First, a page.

Work:The proverb "An apple a day keeps the doctor away.", addressing the health effects of the fruit, dates from 19th century Wales. Research suggests that apples may reduce the risk of colon cancer, prostate cancer and lung cancer. Compared to many other fruits and vegetables, apples contain relatively low amounts of vitamin C, but are a rich source of other antioxidant compounds. The fiber content, while less than in most other fruits, helps regulate bowel movements and may thus reduce the risk of colon cancer. They may also help with heart disease, weight loss, and controlling cholesterol. The fiber contained in apples reduces cholesterol by preventing reabsorption, and (like most fruits and vegetables) they are bulky for their caloric content.[54][57] However, apple seeds are mildly poisonous, containing a small amount of amygdalin, a cyanogenic glycoside. It usually is not enough to be dangerous to humans, but can deter birds. There is evidence from laboratory experiments that apples possess phenolic compounds which may be cancer-protective and demonstrate antioxidant activity. The predominant phenolic phytochemicals in apples are quercetin, epicatechin, and procyanidin B2. Apple juice concentrate has been found to increase the production of the neurotransmitter acetylcholine in mice, providing a potential mechanism for the "prevention of the decline in cognitive performance that accompanies dietary and genetic deficiencies and aging." Other studies have shown an "alleviation of oxidative damage and cognitive decline" in mice after the administration of apple juice. Researchers at the Chinese University of Hong Kong discovered that fruit flies who were fed an apple extract lived 10% longer than other flies who were fed a normal diet.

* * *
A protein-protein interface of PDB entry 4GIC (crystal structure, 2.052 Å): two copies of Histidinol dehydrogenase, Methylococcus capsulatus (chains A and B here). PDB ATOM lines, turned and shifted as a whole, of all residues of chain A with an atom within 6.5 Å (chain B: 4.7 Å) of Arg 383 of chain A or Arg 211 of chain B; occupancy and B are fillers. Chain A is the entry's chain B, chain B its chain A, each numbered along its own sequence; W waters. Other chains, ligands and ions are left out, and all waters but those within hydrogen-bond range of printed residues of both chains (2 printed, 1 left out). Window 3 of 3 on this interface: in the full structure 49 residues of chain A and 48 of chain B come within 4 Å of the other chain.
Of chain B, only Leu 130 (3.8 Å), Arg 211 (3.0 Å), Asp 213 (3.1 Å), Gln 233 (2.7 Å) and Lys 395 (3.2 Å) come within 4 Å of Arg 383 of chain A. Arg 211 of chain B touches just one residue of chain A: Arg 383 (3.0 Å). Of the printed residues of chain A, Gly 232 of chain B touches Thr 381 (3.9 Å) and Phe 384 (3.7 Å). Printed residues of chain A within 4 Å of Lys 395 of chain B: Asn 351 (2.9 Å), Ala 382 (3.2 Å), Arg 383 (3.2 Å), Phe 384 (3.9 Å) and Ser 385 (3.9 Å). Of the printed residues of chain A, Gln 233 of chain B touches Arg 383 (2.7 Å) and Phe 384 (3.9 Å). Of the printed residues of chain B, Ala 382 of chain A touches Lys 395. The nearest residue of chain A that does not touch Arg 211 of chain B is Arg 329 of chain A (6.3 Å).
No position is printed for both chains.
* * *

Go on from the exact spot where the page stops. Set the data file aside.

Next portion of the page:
More Info:There are more than 7,500 known cultivars of apples, resulting in a range of desired characteristics. Different cultivars are bred for various tastes and uses, including in cooking, fresh eating and cider production. Domestic apples are generally propagated by grafting, although wild apples grow readily from seed. Trees are prone to a number of fungal, bacterial and pest problems, which can be controlled by a number of organic and non-organic means.

At least 55 million tonnes of apples were grown worldwide in 2005, with a value of about $10 billion. China produced about 35% of this total. The United States is the second-leading producer, with more than 7.5% of world production. Iran is third, followed by Turkey, Russia, Italy and India. Apples are often eaten raw, but can also be found in many foods (especially desserts) and drinks. Many beneficial health effects have been found from eating apples; however, the seeds are slightly poisonous and two forms of allergies are seen to various proteins found in the fruit.